Review: Charlie Palmer
Attention to detail and inventive twists put Charlie Palmer above and beyond Dallas’ typical upscale steakhouse.
The name on the door of this swank new celebrity-chef restaurant in downtown Dallas may say Charlie Palmer at The Joule—but it has inadvertently become the House of Drew.
That would be Drew Hendricks, recently certified a Master Sommelier, and an attentive front-of-the-house guy, too. His passion for wine and zeal for finding the right pairings are contagious. That he has emerged as the unwitting star is partially a function of the busy schedule of Palmer, who lives in Northern California and juggles a portfolio of 12 restaurants. But it’s also indicative of Palmer’s laid-back confidence. He’s the best kind of boss in that he hires good people, offers some direction, and then lets them do what they do.
The other star at Charlie Palmer is chef Scott Romano, who worked at Aureole in New York and at the more casual Kitchen 22, where he got an early glimpse of Palmer’s desire to break from the formal atmosphere of Aureole.
With these two in place, it didn’t matter quite so much that the servers weren’t up to speed. Some appeared to be real novices, although fresh faces are preferable to the same crew of mercenaries who hop from new place to new place.
But there are mostly things to love about Charlie Palmer. It has a kind of assertive masculine energy, evident in its decor. Located on the ground floor of the former Dallas National Bank, which is currently being renovated by oilman Tim Headington into the boutique Joule Hotel, Charlie Palmer has an enormously welcoming atmosphere, with silks and wood in browns and tans. Huge propellers in the 90-seat dining room’s ceiling spin ever so slowly, creating a retro-modern vibe.
This sounds like a weird thing to say about a restaurant, but Charlie Palmer is intelligent. It has steaks without the dumb swagger of a steakhouse. It has whimsy. Just look at the amuse bouche: a lobster corn dog, maybe two bites, consisting of a lobster chunk wrapped in the familiar deep-fried cornbread crust and served on a stick with mustard crème fraîche. It acknowledged our history with corn dogs while elevating the form with a high-end filling. Genius.
The small menu of tweaked-up American was easy to absorb: starters on the left, main courses down the middle, sides on the right. Palmer’s golden-tongued explanation is that he’s giving people “freedom” to order what they want, rather than having to accept a side dish designated by the chef. In a way, that sounds like you’re getting conned out of your complimentary rice pilaf, but restaurants at this level hardly give you sides for free anyway, and most of his entrees do come with some kind of fillip.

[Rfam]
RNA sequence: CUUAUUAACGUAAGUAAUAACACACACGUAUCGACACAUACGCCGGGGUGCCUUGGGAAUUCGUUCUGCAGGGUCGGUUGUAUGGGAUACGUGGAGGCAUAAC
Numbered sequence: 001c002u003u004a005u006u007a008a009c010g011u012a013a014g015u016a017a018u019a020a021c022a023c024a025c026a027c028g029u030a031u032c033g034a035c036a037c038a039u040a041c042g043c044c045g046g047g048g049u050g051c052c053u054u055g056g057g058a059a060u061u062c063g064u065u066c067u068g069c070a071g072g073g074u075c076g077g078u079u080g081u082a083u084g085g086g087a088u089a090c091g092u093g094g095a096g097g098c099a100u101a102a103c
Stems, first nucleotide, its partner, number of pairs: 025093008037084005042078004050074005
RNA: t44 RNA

With the exception of the desserts, which were average at best, nearly everything excelled. At the top of the list: the bison steak, a stunning grilled slab two inches high, its edges blackened from pepper and char, and its center red and juicy, with a perky watercress salad on the side. “This is the best bison I’ve had,” I heard one diner declare. I’d take it over a steak any day, especially since bison is so lean. Preparing lean meat is dicey, but the kitchen gave it the very best treatment by crusting it heavily and cooking it lightly.
Another restaurant up-and-comer is tagine, the Moroccan stew made in a conical clay pot. At Charlie Palmer, they remove the pointed tagine lid at the table, so be ready for a splash. Inside was a pheasant breast, fork-tender, with the palest hint of pink in the center; truffle nage, its poaching liquid, added perfume as well as flavor.
They’re using the almost-hackneyed Wagyu beef—known as the American version of Japanese Kobe—but in a guise that’s new: Wagyu flatiron steak. This more rustic cut made the most of the Wagyu’s tenderness and fat; in a higher-end cut, it sometimes feels flabby.
The staff hypes the Diver sea scallops, but after the bison thrills, they seemed almost dull, despite their nifty crust and sprinkling of lemon confit, cauliflower, and artichoke pesto. Other fish items were more exotic: a stuffed trout with chorizo-wild-mushroom hash and seared striped bass with “melted” sweet onion and mushroom soy.
Side items were big enough to split between two to four diners. A vegetarian could easily make a meal by pairing two or three of them.
Starches ran from novel—quinoa with dried fruit—to traditional steak fries, served in a stainless crate with slots for ketchup and bernaise. They’re big on mushrooms, such as the cremini with oxtail ragout. But veggies were best, from baby bok choy in brown butter to Brussels sprouts sautéed until their edges were crisp.
Starters included a cool-looking version of the standard beet-and-goat-cheese duo that stacked beet slices with goat cheese in a precise napoleon, like a mile-high purple Oreo, set off by a gnarly tangle of greens on the side. Artisan salumi uses meats cured in-house, seen hanging in a frosted-glass chamber that’s visible in the dining room, and truly, it was good. The killer salumi plate at Nove, however, has ruined all others.
One more thing to love: Next Vintage, a glass-enclosed wine shop next door. Inventory includes wines served at the restaurant, stocked and staffed by the sommelier team of Brandan Kelley, formerly of York Street, and Hendricks, so you know it’ll be good.
Get contact information for Charlie Palmer.